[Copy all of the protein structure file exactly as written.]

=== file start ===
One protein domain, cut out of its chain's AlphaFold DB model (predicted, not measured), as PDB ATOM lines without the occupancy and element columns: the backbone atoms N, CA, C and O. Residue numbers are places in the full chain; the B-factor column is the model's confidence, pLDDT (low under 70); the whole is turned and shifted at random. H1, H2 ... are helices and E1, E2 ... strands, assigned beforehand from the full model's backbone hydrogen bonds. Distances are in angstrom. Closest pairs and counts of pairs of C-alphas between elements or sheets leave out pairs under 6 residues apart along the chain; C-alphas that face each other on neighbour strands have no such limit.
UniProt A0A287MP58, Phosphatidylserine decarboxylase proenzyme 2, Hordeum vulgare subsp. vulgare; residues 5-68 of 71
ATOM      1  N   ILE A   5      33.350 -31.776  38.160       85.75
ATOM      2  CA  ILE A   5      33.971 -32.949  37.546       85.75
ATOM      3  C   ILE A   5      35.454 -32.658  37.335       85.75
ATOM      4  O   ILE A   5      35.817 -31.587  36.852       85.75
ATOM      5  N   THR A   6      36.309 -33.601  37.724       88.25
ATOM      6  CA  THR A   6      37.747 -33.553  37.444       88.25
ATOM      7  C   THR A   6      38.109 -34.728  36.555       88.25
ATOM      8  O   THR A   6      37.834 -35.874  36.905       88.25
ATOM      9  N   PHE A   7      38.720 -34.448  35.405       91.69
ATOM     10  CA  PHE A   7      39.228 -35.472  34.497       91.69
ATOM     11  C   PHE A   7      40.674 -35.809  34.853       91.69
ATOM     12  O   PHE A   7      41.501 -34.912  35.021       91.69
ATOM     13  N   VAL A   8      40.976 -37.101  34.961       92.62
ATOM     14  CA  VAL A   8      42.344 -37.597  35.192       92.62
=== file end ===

One protein domain, cut out of its chain's AlphaFold DB model (predicted, not measured), as PDB ATOM lines without the occupancy and element columns: the backbone atoms N, CA, C and O. Residue numbers are places in the full chain; the B-factor column is the model's confidence, pLDDT (low under 70); the whole is turned and shifted at random. H1, H2 ... are helices and E1, E2 ... strands, assigned beforehand from the full model's backbone hydrogen bonds. Distances are in angstrom. Closest pairs and counts of pairs of C-alphas between elements or sheets leave out pairs under 6 residues apart along the chain; C-alphas that face each other on neighbour strands have no such limit.
UniProt A0A287MP58, Phosphatidylserine decarboxylase proenzyme 2, Hordeum vulgare subsp. vulgare; residues 5-68 of 71
ATOM      1  N   ILE A   5      33.350 -31.776  38.160       85.75
ATOM      2  CA  ILE A   5      33.971 -32.949  37.546       85.75
ATOM      3  C   ILE A   5      35.454 -32.658  37.335       85.75
ATOM      4  O   ILE A   5      35.817 -31.587  36.852       85.75
ATOM      5  N   THR A   6      36.309 -33.601  37.724       88.25
ATOM      6  CA  THR A   6      37.747 -33.553  37.444       88.25
ATOM      7  C   THR A   6      38.109 -34.728  36.555       88.25
ATOM      8  O   THR A   6      37.834 -35.874  36.905       88.25
ATOM      9  N   PHE A   7      38.720 -34.448  35.405       91.69
ATOM     10  CA  PHE A   7      39.228 -35.472  34.497       91.69
ATOM     11  C   PHE A   7      40.674 -35.809  34.853       91.69
ATOM     12  O   PHE A   7      41.501 -34.912  35.021       91.69
ATOM     13  N   VAL A   8      40.976 -37.101  34.961       92.62
ATOM     14  CA  VAL A   8      42.344 -37.597  35.192       92.62